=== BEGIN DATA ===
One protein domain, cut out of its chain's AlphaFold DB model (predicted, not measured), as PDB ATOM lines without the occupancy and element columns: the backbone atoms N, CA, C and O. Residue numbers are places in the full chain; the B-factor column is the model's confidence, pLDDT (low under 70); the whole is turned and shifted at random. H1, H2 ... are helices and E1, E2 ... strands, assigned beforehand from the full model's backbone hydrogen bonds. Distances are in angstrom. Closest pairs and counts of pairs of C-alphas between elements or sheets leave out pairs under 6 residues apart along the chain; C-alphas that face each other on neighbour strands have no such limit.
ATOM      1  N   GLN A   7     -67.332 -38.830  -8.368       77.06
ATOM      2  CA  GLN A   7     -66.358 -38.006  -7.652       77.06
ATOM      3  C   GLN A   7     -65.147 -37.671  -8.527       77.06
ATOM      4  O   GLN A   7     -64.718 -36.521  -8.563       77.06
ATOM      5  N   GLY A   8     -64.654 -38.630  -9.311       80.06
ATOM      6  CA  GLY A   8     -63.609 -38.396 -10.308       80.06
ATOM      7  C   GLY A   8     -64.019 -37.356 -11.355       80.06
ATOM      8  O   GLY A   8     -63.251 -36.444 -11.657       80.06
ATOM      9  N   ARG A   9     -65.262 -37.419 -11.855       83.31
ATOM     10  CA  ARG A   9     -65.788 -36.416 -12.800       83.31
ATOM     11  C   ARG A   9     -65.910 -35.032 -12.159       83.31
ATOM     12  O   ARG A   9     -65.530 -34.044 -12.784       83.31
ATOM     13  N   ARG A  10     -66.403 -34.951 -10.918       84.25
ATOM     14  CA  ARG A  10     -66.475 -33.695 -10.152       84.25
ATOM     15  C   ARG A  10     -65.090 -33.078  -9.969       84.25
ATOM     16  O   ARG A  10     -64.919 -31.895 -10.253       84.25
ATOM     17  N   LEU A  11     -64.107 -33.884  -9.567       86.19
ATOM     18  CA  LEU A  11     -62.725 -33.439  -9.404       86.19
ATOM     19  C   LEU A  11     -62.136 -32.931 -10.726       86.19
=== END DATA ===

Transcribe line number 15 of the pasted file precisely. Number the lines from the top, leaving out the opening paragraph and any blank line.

ATOM     15  C   ARG A  10     -65.090 -33.078  -9.969       84.25